Further reading for “Functional Programming for Object-Oriented Programmers”

I’ve been asked for things to read after my “Functional Programming for Object-Oriented Programmers” course. Here are some, concentrating on the ones that are more fun to read and less in love with difficulty for difficulty’s sake.

If you were more interested in the Clojure/Lisp part of the course:

  • The Little Schemer and other books by the same authors. These teach some deep ideas even though they start out very simply. You’ll either find the way they’re written charming or annoying.

  • Land of Lisp is a strange book on Lisp.

  • If you were totally fascinated by multimethods, you could try The Art of the Metaobject Protocol.

If you were more interested in the functional programming part of the course, the suggestions are harder. So much of the writing on functional programming is overly math-fetishistic.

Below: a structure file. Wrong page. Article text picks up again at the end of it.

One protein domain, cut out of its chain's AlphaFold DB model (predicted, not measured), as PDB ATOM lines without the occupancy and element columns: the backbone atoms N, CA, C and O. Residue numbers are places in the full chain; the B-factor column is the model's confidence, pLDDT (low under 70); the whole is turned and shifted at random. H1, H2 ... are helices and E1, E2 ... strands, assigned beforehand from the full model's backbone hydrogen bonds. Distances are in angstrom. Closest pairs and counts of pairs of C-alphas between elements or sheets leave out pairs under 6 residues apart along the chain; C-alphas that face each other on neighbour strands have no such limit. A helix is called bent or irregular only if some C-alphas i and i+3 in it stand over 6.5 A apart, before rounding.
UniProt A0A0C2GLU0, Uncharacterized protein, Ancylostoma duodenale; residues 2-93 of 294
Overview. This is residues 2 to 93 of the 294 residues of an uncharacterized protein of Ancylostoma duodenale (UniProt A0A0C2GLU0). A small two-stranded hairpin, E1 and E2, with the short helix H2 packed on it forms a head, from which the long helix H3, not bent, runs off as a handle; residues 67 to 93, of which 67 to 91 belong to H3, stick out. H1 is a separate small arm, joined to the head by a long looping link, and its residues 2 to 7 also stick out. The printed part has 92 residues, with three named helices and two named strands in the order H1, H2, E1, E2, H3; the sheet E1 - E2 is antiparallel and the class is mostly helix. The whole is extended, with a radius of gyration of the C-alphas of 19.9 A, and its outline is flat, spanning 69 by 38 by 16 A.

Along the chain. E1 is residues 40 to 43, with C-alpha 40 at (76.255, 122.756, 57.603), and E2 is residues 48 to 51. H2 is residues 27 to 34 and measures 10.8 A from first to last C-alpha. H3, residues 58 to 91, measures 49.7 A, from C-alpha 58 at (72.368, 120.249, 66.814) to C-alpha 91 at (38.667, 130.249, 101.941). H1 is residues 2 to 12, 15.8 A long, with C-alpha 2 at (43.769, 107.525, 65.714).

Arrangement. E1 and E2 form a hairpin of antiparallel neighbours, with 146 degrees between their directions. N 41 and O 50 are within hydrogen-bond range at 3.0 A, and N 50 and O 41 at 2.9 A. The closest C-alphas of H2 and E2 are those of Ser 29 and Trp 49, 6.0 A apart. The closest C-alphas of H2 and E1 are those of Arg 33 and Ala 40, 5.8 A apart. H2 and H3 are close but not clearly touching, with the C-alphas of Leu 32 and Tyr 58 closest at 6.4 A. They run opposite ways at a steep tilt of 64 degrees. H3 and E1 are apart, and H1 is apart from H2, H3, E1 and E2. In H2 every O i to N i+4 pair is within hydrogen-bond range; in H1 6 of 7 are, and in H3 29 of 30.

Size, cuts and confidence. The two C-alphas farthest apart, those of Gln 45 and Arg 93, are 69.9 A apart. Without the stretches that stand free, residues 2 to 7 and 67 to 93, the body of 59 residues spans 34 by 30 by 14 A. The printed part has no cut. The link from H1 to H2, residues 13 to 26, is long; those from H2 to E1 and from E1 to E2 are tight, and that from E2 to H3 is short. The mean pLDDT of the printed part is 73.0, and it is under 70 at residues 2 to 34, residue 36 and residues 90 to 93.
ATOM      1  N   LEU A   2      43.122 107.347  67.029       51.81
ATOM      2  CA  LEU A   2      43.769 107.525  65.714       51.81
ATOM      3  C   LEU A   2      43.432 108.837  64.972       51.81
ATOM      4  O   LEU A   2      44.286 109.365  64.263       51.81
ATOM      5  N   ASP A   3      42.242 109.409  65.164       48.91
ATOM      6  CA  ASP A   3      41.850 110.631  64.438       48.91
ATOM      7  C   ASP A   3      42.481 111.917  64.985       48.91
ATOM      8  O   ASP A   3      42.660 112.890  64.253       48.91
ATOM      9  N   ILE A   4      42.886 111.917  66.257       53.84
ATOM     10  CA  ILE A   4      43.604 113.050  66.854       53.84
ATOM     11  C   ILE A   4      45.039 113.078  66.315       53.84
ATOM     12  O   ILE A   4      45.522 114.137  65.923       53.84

• Learn You a Haskell for Great Good is another quirky book (lots of odd drawings that have little to do with the text), but it covers many topics using the purest functional language. There’s both a paper version and a free online version. The online version has better drawings (color!).

  • I haven’t read Purely Functional Data Structures, though I think I have it somewhere. @SamirTalwar tweeted to me that “I’m enjoying Purely Functional Data Structures. It’s quite mathsy, but with a practical bent.” The book is derived from the author’s PhD thesis.

The approach I took in the course was inspired by the famous Structure and Interpretation of Computer Programs (free online version). Many people find the book more difficult than most of the ones above. Part of the reason is that the problems are targeted at MIT engineering students, so you get a lot of problems that involve resistors and such.

One Response to “Further reading for “Functional Programming for Object-Oriented Programmers””

  1. A geek with a hat » Functional isn’t always better Says:

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